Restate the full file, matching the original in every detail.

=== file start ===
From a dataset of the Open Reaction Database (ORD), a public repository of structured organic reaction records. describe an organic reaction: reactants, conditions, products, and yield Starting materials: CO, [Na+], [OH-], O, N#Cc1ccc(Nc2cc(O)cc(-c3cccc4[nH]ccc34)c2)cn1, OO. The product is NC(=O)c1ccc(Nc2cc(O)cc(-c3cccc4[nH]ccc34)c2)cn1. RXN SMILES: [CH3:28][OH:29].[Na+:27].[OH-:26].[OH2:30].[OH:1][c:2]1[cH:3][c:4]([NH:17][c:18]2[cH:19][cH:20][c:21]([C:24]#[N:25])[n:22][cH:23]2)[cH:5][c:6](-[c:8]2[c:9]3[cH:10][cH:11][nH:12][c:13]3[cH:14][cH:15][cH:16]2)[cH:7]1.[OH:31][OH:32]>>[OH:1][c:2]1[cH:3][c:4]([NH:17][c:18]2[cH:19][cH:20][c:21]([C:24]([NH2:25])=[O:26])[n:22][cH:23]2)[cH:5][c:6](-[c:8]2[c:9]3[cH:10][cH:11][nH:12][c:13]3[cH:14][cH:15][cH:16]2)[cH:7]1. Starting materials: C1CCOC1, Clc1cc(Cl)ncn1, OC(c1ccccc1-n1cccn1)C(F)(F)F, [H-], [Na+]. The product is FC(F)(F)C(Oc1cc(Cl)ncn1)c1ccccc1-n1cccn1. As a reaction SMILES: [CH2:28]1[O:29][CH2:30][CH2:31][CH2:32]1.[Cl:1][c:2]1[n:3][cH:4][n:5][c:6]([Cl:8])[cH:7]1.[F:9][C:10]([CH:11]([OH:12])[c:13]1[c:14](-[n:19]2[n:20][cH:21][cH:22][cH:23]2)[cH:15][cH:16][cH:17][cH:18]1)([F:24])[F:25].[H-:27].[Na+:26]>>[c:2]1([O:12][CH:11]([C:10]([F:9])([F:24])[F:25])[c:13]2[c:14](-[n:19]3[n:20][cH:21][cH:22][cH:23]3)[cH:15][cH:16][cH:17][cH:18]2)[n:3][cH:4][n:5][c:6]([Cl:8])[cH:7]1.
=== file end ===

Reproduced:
From a dataset of the Open Reaction Database (ORD), a public repository of structured organic reaction records. describe an organic reaction: reactants, conditions, products, and yield Starting materials: CO, [Na+], [OH-], O, N#Cc1ccc(Nc2cc(O)cc(-c3cccc4[nH]ccc34)c2)cn1, OO. The product is NC(=O)c1ccc(Nc2cc(O)cc(-c3cccc4[nH]ccc34)c2)cn1. RXN SMILES: [CH3:28][OH:29].[Na+:27].[OH-:26].[OH2:30].[OH:1][c:2]1[cH:3][c:4]([NH:17][c:18]2[cH:19][cH:20][c:21]([C:24]#[N:25])[n:22][cH:23]2)[cH:5][c:6](-[c:8]2[c:9]3[cH:10][cH:11][nH:12][c:13]3[cH:14][cH:15][cH:16]2)[cH:7]1.[OH:31][OH:32]>>[OH:1][c:2]1[cH:3][c:4]([NH:17][c:18]2[cH:19][cH:20][c:21]([C:24]([NH2:25])=[O:26])[n:22][cH:23]2)[cH:5][c:6](-[c:8]2[c:9]3[cH:10][cH:11][nH:12][c:13]3[cH:14][cH:15][cH:16]2)[cH:7]1. Starting materials: C1CCOC1, Clc1cc(Cl)ncn1, OC(c1ccccc1-n1cccn1)C(F)(F)F, [H-], [Na+]. The product is FC(F)(F)C(Oc1cc(Cl)ncn1)c1ccccc1-n1cccn1. As a reaction SMILES: [CH2:28]1[O:29][CH2:30][CH2:31][CH2:32]1.[Cl:1][c:2]1[n:3][cH:4][n:5][c:6]([Cl:8])[cH:7]1.[F:9][C:10]([CH:11]([OH:12])[c:13]1[c:14](-[n:19]2[n:20][cH:21][cH:22][cH:23]2)[cH:15][cH:16][cH:17][cH:18]1)([F:24])[F:25].[H-:27].[Na+:26]>>[c:2]1([O:12][CH:11]([C:10]([F:9])([F:24])[F:25])[c:13]2[c:14](-[n:19]3[n:20][cH:21][cH:22][cH:23]3)[cH:15][cH:16][cH:17][cH:18]2)[n:3][cH:4][n:5][c:6]([Cl:8])[cH:7]1.